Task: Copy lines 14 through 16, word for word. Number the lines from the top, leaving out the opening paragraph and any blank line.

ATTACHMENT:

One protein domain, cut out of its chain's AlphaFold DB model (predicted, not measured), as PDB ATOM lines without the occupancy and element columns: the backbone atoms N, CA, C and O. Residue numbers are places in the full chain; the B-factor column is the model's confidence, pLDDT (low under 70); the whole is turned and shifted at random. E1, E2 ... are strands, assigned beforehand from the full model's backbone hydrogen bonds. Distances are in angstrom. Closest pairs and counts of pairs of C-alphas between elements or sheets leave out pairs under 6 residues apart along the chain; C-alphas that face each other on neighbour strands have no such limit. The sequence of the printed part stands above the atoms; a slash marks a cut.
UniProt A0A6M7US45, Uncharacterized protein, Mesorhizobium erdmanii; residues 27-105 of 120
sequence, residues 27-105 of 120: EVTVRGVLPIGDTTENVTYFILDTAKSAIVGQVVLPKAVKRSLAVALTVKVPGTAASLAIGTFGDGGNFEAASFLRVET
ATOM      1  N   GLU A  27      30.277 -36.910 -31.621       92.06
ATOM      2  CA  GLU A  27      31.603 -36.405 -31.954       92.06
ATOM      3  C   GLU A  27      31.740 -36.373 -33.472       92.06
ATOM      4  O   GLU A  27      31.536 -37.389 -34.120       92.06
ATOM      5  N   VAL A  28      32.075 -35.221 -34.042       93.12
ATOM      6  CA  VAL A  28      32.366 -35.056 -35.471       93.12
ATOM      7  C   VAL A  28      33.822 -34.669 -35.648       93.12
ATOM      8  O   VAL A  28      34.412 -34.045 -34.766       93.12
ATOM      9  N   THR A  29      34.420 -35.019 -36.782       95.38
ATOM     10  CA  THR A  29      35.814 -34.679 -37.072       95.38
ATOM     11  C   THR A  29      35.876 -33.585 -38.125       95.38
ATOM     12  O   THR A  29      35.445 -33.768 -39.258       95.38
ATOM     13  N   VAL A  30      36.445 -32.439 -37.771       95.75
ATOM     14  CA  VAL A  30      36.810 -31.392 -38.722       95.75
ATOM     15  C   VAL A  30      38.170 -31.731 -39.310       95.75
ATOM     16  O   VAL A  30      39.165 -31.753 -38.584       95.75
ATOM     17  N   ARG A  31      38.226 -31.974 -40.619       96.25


ATOM     12  O   THR A  29      35.445 -33.768 -39.258       95.38
ATOM     13  N   VAL A  30      36.445 -32.439 -37.771       95.75
ATOM     14  CA  VAL A  30      36.810 -31.392 -38.722       95.75